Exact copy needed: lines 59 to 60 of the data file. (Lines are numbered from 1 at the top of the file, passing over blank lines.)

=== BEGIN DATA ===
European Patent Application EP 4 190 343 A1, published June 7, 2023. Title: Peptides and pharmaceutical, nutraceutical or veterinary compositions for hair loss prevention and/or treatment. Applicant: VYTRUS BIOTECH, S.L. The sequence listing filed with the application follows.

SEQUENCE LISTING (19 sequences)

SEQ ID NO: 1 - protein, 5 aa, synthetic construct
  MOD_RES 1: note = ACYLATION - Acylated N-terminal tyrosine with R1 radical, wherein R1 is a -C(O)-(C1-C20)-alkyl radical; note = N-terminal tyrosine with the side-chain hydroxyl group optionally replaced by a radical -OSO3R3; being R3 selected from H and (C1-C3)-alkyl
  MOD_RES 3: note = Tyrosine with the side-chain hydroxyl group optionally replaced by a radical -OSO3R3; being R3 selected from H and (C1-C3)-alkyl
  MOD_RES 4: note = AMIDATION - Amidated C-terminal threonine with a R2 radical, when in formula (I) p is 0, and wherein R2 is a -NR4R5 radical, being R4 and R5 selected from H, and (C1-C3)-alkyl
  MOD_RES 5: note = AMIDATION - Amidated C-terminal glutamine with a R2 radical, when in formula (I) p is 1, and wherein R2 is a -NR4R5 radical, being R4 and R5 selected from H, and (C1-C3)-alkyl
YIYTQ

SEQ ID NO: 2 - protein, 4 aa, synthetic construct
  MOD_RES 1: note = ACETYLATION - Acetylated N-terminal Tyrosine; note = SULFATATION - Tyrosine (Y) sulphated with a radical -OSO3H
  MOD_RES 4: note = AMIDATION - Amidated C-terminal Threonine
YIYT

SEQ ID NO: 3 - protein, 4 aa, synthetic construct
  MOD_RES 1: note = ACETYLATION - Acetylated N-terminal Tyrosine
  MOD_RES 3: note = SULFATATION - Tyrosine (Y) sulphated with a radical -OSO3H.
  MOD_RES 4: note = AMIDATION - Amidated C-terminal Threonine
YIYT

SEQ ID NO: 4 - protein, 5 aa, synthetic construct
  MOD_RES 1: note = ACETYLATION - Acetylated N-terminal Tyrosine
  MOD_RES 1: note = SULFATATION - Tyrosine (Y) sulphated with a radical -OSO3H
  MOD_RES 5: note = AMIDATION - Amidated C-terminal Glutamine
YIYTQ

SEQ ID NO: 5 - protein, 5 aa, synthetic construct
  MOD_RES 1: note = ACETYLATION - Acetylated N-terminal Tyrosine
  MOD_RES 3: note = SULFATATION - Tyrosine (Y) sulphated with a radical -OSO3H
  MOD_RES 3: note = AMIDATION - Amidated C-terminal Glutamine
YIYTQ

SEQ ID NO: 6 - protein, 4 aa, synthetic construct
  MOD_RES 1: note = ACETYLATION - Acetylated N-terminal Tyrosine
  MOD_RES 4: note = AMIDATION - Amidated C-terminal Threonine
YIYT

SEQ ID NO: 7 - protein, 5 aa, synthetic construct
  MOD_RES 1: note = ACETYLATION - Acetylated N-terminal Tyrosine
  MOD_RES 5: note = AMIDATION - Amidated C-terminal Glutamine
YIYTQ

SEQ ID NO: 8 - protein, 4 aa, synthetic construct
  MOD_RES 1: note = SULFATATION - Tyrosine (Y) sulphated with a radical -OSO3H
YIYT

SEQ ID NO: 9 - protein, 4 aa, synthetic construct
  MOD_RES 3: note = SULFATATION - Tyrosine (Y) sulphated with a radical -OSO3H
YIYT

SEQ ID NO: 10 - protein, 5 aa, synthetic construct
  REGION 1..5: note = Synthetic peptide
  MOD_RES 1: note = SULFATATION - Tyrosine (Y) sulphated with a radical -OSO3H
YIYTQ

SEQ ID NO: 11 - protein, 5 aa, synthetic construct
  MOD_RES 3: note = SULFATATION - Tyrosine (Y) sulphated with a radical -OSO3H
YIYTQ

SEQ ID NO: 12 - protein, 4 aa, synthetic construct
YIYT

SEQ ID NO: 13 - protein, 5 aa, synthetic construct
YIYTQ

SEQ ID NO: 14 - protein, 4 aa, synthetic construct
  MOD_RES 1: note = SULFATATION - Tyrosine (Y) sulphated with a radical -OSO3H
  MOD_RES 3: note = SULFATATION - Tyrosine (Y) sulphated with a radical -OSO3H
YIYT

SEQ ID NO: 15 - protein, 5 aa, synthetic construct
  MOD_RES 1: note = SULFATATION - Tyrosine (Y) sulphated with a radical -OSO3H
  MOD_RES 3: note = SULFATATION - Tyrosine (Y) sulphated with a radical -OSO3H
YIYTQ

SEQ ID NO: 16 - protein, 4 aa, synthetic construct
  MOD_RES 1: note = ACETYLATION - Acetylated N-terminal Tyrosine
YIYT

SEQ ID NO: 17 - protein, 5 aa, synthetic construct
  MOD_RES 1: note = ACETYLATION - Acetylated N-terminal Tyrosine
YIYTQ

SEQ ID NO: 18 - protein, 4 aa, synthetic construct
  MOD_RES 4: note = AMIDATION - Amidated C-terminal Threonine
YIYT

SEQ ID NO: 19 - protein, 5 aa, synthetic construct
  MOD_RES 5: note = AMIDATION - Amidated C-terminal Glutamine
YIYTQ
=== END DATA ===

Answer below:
  MOD_RES 3: note = SULFATATION - Tyrosine (Y) sulphated with a radical -OSO3H
YIYTQ